BEIRUT The Middle East’s protracted conflicts have caused a region-wide health crisis that goes beyond war wounds to heightened resistance to antibiotics and a collapse in vaccination drives, leading to a resurgence of diseases tamed in peacetime.
Health threats are so varied that one of the Middle East’s main teaching hospitals, the American University of Beirut Medical Center, has introduced a conflict-medicine program to equip students to cope in an environment afflicted by chaos.
“What you need is a completely different way of viewing war-related ill health that goes beyond the shrapnel, bullets and the blast injury and looks at the bigger system,” said Ghassan Abu-Sittah, co-head of the AUBMC program.
As fighting has engulfed Syria, Iraq, Yemen and Libya since 2011, doctors and nurses have had to adjust not only to treating terrible injuries but to a faster spread of disease and growing threats to their own safety from combatants.
The International Committee of the Red Cross (ICRC) warned on Sunday that the drawn-out crises plaguing the Middle East “could lead to the total collapse of health systems.”
Doctors, universities and aid agencies must respond by sharing experience and expertise, and by adapting research and medical practices, said Abu-Sittah and other participants at a conflict medicine conference at AUBMC.
One growing problem is the disruption of vaccinations. Ali Batarfi, dean of the Hadramawt College of Medicine in Mukalla, Yemen, described a recrudescence of dengue fever that had been comparatively rare before the war there.
“These children, they will not be vaccinated, so the disease which was eradicated will emerge again,” he said.
Yemen is suffering from a cholera outbreak after more than two years of a war that has crippled public services, fostered malnutrition, hindered the import of adequate medical supplies and hobbled hospital capacity with war injuries.
The collapse in national health systems has accelerated resistance to antibiotics because of drug usage in excess of prescribed limits. At the same time, infections have spread as war has destroyed sanitation and clean water systems and triggered chaotic population movements.
IMPACT BEYOND WAR ZONES
The impact ripples beyond countries at war. Lebanon’s health system has grappled with the extra patients from around the war-ridden region attending its hospitals, including some from the more than one million Syrian refugees now in the country.
“Conflict-related ill health is a big part of the disease load that we are facing and that the medical students that we teach will be facing in the next 20 years,” said Abu-Sittah.
A fifth of patients at AUBC are from Syria and Iraq, of whom the overwhelming majority suffered from war wounds, though the burns department noted a big rise in cases among children because of tent fires in refugee camps.
Doctors in war zones have had to radically alter their approach, rationing resources, operating in primitive conditions and changing the way they treat trauma injuries.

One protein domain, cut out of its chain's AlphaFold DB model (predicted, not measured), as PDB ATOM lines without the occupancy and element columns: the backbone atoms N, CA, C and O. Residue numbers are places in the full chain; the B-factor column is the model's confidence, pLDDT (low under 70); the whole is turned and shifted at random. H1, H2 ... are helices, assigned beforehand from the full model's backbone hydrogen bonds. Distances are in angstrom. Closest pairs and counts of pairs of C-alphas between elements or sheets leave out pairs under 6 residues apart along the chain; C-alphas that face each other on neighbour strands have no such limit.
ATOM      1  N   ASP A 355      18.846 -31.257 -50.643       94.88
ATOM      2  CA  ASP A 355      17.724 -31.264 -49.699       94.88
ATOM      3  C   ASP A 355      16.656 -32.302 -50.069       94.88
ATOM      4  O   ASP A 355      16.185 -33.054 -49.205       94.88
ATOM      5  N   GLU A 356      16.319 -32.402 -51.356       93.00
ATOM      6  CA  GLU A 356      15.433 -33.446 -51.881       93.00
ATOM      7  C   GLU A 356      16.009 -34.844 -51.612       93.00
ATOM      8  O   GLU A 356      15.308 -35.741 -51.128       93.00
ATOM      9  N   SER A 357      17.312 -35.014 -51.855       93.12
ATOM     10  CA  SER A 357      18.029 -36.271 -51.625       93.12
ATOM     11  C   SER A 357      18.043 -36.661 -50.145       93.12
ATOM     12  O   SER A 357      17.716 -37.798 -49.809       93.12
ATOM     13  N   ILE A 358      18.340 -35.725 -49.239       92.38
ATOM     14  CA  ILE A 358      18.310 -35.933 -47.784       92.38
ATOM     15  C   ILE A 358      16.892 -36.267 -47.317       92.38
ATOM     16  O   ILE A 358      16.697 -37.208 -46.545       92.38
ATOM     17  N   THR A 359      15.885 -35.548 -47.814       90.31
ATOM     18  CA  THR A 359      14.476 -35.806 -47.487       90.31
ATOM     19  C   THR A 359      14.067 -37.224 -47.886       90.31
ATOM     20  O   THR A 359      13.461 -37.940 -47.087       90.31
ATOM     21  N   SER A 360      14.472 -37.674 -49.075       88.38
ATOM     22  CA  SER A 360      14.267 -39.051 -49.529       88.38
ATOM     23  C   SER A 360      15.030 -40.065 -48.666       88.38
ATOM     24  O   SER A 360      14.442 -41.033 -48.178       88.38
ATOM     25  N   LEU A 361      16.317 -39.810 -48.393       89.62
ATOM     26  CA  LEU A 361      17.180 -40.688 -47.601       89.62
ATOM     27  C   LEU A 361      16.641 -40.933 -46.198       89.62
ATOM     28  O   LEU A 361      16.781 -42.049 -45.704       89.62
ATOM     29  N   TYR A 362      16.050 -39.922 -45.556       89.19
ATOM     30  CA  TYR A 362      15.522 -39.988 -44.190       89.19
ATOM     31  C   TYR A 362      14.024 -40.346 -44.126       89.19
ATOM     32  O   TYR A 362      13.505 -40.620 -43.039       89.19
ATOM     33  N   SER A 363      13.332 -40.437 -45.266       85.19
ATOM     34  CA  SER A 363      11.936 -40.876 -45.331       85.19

“Sometimes you operate under a tree. But you bring scientifically based surgical care even if not everything is perfect,” said Dr Christos Giannou, a veteran conflict surgeon who co-wrote the ICRC war surgery manual. “You make compromises and you have to use your imagination.”
Surgical treatment of injuries is very different when those wounds have been caused by high-velocity bullets or shrapnel – something traditionally trained surgeons must learn as war has spread in the Middle East.
In Mukalla, Batarfi said, a Syrian doctor with war experience had helped advise his team on ways to adapt to conflict. War had isolated the southern Yemeni region, broken supply chains and cut the electricity supply.
“They stop doing routine operations because if they conduct (them) as usual they will face the problem of no oxygen. There are no materials for the operation: sutures, gauze, all the equipment,” he said.
Sometimes new technology is useful, like the social networking group that doctors in embattled areas of Syria are using to seek guidance and advice from surgeons abroad in treatment of limb injuries, sharing X-rays and case histories.
But without access to new or replacement equipment, and with electricity often out for long stretches, sometimes more traditional methods work better, such as clinical examinations rather than electricity-thirsty CT scans.
“People (once) practiced very good medicine (and) surgery without all of this sophisticated technology available today and it’s a good thing to remind them of that,” Giannou said.
Increasingly, warring sides in conflicts are targeting medical facilities, seemingly aiming to reduce their enemies’ stomach for battle by aggravating the suffering of civilians.
“When I started for MSF, my MSF jacket was my bullet-proof vest,” said Dr Anja Wolz, emergency coordinator at Medecins Sans Frontieres in Brussels, who has worked recently at the MSF field hospital in Mosul. “Now you feel like a target.”